Disclaimer: I’m the author’s mother. She’s almost exactly like the character Hannah. Apart from the time traveling, of course. Her father would have been proud. We miss him.

 

[Two Stars] I haven’t read it yet, but from what I hear, it’s like Twilight except without vampires or werewolves. So what’s the point?

 

[Four Stars] Actually, four and a half stars. Wonderful story. Creative plot. Characters I actually care about. What else could a reader want? It did get bogged down in unnecessary details at about the halfway point, but I can accept a little Crichton-ization if the overal story is compelling. This one is. And the writing? Check this sentence out:

She grabbed the wheel from Jack and held on like she’d invented it.

I dare you not to fall in love with Hannah.

Highly recommended.

_________

 You’re welcome.


*Walt was visibly upset when told about Disney’s purchase of Miramax but calmed down after he learned about Pixar.

The Table in the Corner

There is a table in the corner of a small cafe where The Writer sits. It is a table for two, but one seat always remains empty, waiting.

The table is next to a bookcase. The books there are dusty, but not forgotten. They have earned their dust. The ghosts would agree.

The ghosts often sit in the empty chair, listening. Nodding sympathetically when they’re not nodding off. They understand the dust. Sometimes they draw their names in it.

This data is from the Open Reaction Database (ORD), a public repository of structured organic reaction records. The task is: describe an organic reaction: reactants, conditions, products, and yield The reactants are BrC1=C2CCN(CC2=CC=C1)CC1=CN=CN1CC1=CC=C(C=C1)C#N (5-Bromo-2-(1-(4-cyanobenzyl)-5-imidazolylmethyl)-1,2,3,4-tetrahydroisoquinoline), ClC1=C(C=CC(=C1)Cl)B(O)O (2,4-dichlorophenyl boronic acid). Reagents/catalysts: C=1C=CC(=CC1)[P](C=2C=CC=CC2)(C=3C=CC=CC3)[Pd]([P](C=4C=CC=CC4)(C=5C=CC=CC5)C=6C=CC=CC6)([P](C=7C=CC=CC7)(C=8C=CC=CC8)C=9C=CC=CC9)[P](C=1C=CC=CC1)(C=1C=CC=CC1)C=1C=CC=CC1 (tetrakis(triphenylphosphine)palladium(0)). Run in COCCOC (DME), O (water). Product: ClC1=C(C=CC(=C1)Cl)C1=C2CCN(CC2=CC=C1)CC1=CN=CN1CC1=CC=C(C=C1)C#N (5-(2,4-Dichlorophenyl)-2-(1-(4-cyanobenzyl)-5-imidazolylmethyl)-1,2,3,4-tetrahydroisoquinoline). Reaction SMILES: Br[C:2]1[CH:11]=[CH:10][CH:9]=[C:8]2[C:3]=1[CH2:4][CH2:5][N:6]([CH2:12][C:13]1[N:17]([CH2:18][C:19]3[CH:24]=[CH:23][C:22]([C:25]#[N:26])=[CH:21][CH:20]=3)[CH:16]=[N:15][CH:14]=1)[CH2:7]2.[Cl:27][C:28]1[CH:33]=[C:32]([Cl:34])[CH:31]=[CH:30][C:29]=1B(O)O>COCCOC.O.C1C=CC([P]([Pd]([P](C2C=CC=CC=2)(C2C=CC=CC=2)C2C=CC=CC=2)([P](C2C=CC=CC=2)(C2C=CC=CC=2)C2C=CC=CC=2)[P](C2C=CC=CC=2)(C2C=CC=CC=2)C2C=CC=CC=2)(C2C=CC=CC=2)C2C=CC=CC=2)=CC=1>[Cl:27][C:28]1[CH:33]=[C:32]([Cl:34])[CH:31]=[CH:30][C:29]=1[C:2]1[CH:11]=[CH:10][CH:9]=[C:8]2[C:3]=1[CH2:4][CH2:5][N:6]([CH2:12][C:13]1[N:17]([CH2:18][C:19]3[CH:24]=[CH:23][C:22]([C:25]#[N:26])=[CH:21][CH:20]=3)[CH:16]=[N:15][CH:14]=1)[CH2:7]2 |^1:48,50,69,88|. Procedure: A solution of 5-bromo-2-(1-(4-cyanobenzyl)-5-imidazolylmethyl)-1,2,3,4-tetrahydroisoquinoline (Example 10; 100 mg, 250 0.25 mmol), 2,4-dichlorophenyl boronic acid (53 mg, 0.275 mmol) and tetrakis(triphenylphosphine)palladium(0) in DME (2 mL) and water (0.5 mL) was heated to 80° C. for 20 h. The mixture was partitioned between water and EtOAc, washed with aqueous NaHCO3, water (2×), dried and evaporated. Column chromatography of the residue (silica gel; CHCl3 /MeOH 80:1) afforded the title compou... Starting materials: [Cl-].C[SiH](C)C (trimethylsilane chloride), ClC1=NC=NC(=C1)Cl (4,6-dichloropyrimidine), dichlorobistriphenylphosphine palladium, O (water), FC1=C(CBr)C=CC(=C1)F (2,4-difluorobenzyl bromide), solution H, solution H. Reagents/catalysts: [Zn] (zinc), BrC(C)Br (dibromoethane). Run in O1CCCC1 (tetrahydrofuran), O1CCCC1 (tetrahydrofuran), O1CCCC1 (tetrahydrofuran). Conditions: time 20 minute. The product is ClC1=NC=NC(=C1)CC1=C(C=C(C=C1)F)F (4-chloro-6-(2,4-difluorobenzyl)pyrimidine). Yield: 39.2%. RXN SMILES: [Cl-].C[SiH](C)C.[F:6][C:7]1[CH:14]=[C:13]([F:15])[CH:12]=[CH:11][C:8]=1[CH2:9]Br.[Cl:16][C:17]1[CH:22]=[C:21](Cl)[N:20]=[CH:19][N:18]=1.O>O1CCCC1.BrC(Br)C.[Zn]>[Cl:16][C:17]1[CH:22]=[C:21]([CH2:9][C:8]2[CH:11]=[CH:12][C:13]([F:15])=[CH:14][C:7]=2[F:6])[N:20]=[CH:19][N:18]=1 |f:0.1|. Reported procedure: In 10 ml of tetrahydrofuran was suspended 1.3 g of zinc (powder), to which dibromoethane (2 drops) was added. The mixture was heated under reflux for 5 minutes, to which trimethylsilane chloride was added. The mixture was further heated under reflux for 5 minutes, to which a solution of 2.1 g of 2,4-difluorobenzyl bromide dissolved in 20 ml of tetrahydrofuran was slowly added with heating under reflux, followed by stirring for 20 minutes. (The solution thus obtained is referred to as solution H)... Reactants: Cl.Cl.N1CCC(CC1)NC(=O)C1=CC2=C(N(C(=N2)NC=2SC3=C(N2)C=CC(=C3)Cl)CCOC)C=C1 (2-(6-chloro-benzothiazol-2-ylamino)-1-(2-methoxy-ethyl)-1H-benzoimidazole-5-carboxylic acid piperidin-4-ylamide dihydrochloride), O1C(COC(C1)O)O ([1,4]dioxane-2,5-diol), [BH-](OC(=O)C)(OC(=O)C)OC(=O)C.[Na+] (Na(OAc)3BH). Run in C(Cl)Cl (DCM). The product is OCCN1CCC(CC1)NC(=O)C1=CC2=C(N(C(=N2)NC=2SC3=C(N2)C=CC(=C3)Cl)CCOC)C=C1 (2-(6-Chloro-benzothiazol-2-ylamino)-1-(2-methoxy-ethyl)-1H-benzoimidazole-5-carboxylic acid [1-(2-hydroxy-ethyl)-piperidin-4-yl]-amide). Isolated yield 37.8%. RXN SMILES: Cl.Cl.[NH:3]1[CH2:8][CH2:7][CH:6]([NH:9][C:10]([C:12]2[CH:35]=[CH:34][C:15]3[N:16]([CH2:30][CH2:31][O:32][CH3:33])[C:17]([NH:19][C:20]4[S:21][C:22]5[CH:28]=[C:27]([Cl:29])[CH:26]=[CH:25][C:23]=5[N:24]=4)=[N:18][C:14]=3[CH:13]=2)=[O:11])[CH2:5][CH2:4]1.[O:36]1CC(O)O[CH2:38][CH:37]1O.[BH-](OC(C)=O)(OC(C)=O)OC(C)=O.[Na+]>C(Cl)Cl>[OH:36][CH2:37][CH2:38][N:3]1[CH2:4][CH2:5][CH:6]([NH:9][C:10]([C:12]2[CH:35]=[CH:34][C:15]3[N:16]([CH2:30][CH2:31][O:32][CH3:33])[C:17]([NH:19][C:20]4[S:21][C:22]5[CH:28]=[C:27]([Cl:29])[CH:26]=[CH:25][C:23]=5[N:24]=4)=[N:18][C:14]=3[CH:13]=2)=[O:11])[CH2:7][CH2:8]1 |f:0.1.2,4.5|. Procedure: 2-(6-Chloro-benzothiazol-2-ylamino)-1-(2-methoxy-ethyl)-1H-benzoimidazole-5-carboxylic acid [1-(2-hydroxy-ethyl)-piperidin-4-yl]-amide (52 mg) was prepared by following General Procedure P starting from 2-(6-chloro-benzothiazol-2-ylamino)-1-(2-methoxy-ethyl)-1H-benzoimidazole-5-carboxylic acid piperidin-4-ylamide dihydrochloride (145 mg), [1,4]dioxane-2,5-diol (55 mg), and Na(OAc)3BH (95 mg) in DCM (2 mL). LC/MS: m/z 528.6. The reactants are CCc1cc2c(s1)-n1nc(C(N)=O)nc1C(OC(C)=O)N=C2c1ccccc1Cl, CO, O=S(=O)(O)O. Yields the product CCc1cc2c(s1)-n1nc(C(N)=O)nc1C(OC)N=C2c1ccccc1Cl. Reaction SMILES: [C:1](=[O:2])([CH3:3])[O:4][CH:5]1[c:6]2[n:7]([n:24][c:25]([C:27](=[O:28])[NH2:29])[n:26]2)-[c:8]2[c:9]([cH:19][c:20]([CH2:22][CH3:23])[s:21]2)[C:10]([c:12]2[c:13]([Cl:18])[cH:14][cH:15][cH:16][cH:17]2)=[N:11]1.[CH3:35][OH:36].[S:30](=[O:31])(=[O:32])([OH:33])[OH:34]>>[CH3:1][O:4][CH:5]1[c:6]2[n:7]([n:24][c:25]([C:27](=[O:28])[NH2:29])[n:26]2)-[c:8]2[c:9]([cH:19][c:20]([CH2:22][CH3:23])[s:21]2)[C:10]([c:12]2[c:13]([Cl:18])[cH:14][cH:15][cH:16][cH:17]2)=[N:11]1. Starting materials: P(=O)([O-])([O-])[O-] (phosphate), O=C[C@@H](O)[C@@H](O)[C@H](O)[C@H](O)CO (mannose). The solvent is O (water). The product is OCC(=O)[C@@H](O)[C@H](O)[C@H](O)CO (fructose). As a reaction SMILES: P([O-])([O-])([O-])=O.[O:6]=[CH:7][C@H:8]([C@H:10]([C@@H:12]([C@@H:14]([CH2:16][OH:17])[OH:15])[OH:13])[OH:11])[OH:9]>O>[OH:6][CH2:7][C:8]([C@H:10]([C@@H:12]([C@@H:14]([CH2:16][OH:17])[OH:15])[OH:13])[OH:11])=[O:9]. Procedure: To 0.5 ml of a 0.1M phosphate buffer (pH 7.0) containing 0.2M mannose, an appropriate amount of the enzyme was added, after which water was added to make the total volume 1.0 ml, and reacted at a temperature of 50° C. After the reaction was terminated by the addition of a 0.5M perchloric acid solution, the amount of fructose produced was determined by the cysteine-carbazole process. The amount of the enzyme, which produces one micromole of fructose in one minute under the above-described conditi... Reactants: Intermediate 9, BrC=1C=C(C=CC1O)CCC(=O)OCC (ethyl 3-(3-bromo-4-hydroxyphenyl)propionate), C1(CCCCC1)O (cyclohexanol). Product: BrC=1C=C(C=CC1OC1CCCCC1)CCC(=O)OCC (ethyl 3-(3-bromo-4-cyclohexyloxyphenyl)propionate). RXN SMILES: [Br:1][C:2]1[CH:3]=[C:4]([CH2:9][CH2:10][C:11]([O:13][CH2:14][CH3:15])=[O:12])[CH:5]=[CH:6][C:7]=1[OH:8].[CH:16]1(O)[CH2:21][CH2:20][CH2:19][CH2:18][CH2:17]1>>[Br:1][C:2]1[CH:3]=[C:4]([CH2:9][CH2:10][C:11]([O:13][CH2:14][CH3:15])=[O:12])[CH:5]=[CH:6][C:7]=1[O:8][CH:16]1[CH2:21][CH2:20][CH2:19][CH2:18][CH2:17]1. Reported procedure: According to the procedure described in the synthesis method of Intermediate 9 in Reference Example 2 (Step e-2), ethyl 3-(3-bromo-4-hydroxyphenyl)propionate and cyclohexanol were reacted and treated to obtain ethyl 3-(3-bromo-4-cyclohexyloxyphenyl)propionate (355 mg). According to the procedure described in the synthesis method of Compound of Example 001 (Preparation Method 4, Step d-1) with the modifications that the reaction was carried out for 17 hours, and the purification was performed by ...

“It’s not easy,” they whisper. “This writing thing.”

The Writer often responds aloud. “You’re telling me.” Someone at a nearby table will glance over, then quickly look away. A stymied writer is more frightening than ghosts.

The Writer spends a lot of time staring at the books. Dreaming. Worrying. Lost. Frustrated. Wondering how to get there from here.

“Don’t worry about there,” the ghosts will whisper. “Just work on the here.”

The Writer doesn’t always listen to the ghosts. Or trust them. When she doesn’t, the table is just a table like any other, a resting place for coffee that’s just a drink and a laptop that’s just a distraction.

But when she listens – when she hears – the table becomes a place of magic. The coffee is elixer. The computer is a portal. The ghosts drum their fingers and the words dance.

If someone looks over then, into the alchemy, they won’t turn away. They can’t. Instead, they pause, attentive to mystery. Curious, aching to know. Longing for story.

Then The Writer will look up to the bookcase, to the name scribbled in the dust – their own – and smile.

“Not yet,” she will say. “But soon.”

Because The Writer is writing.